In the fall of 2009, President Barack Obama visited a China markedly different from the one Nixon had toured more than three decades before. Now the leader of one of the largest economies on earth—and the second largest U.S. trade partner—Chinese president Hu Jintao was more assertive with his American counterpart than many of his predecessors had been. Pressed on sanctions on Iran, monetary policy and human rights, Hu declined to make any concessions. President Obama ended his trip with a pointed criticism of the Chinese policy towards Tibet. “While we recognize that Tibet is part of the People’s Republic of China, the United States supports the early resumption of dialogue between the Chinese government and representatives of the Dalai Lama to resolve any concerns and differences that the two sides may have,” he said.

Obama and Xi Jinping Announce Joint Climate Initiative, November 14, 2014

While at the 2014 Asia-Pacific Economic Cooperation summit, President Obama and recently appointed Chinese president Xi Jinping issued a historic agreement on combatting climate change. Following nine months of negotiations, the two nations pledged to take steps to reduce their carbon emissions—the first-ever such commitment from China. As part of the joint agreement, the U.S. said it would emit 26 percent to 28 percent less carbon in 2025 than it did in 2005; China pledged to curb carbon emissions after 2030, if not sooner.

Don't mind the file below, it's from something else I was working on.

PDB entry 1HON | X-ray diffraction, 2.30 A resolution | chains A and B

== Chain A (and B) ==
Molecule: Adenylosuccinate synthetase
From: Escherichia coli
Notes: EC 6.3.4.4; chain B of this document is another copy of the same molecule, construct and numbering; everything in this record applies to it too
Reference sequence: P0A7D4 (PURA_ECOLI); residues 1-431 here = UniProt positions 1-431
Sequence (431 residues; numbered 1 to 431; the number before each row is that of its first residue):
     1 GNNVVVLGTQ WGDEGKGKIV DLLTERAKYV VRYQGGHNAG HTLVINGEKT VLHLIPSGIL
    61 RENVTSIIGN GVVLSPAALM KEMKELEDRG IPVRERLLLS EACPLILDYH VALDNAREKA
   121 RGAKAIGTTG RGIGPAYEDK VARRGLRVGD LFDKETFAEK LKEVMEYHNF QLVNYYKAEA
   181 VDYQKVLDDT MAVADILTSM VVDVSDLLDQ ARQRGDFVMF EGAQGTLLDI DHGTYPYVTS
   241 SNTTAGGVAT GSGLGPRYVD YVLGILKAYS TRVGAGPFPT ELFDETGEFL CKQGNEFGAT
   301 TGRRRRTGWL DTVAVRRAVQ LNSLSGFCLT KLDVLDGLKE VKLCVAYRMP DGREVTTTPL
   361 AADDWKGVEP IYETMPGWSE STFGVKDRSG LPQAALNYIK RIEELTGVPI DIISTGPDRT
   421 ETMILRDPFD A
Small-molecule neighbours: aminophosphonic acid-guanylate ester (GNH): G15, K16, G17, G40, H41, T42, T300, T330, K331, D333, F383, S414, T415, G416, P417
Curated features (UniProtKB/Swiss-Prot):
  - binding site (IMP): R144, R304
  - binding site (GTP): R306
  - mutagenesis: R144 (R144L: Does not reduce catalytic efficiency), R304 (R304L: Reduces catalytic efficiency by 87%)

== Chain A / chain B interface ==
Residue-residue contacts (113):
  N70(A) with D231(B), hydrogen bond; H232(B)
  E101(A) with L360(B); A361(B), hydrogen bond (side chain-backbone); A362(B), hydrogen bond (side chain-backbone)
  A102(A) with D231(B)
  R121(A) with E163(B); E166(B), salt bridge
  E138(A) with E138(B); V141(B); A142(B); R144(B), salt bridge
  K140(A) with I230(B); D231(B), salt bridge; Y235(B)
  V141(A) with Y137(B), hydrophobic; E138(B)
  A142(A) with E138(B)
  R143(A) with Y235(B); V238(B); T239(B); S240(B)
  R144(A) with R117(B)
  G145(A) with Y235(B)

In 2016, both the U.S. and China signed on to the Paris Agreement, the world's first comprehensive climate treaty.  

Trump Enacts Chinese Tariffs, Kicking off a Trade War, March 2018

Blaming trade deficits, alleged theft of U.S. intellectual property and unfair commercial practices, President Trump announced a sweeping set of tariffs on some $50 billion of Chinese imports to the U.S. Days later, China announced many U.S. goods would face higher import duties. The March 22, 2018 announcement kicked off a two-year-long trade war, with each country enacting an escalating series of tariffs and restrictions. In 2019, the U.S. designated China a "currency manipulator," a largely symbolic move that nonetheless ratcheted tensions further. The standoff eventually led to tariffs on some $550 billion worth of Chinese goods and $185 billion worth of U.S. goods, according to the South China Morning Post. A breakthrough came in 2020, when President Trump and Chinese vice premier Liu He signed the "Phase One" trade deal, relaxing some restrictions. 

U.S. Boycotts the Beijing Olympics, February 2022

In December of 2021, the Biden administration announced it would not send diplomatic or government officials to the February 2022 Winter Olympics in Beijing, citing ongoing human rights abuses in Xinjiang. (Team USA athletes were still allowed to compete.) Great Britain, Australia and Canada soon followed suit. The diplomatic boycott rankled China, which responded, "The U.S. will pay a price for its practices."

READ MORE: China: A Timeline